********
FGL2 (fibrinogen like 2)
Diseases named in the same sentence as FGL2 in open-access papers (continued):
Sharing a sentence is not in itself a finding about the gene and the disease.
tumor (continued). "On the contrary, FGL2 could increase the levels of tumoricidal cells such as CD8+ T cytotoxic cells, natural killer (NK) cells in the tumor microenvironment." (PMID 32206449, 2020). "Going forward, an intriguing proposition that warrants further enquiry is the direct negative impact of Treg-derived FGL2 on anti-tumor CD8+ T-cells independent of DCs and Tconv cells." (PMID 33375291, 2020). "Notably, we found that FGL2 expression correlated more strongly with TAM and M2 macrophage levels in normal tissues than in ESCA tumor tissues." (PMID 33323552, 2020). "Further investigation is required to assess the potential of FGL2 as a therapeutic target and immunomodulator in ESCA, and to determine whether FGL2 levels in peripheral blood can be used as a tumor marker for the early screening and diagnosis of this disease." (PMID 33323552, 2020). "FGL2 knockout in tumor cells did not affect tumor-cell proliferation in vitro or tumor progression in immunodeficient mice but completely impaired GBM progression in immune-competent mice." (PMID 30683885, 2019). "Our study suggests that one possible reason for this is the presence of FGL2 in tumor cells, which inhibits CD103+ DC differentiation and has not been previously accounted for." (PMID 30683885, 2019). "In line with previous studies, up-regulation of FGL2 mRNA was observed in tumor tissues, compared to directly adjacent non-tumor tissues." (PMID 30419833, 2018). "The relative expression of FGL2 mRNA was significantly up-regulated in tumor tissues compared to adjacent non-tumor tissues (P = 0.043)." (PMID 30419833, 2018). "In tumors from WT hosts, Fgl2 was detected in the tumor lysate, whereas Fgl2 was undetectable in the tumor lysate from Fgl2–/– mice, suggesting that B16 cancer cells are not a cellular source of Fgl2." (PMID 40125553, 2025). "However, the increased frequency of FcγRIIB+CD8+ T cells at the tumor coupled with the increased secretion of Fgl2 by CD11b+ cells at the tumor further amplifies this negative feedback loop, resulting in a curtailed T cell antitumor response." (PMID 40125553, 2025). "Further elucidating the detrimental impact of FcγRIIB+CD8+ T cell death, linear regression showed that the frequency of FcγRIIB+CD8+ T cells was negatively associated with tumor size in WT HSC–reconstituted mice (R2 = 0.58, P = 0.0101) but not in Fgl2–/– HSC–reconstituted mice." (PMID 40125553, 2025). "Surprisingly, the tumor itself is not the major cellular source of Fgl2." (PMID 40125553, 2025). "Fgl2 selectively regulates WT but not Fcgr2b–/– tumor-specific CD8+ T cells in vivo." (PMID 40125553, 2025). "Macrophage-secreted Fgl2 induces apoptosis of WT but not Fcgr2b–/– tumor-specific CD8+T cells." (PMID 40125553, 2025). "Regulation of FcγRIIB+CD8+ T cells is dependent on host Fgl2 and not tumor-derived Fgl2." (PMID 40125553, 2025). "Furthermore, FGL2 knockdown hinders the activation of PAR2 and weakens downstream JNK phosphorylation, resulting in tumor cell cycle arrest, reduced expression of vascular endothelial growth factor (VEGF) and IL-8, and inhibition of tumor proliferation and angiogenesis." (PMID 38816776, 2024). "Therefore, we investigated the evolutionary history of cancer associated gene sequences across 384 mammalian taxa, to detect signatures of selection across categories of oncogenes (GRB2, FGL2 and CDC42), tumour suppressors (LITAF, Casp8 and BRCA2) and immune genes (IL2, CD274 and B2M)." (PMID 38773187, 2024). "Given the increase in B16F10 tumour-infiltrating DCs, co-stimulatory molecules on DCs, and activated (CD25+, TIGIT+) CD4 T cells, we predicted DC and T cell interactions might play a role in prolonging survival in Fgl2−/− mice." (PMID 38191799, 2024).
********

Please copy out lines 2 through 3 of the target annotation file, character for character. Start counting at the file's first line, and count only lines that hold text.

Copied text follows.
Diseases named in the same sentence as FGL2 in open-access papers (continued):
Sharing a sentence is not in itself a finding about the gene and the disease.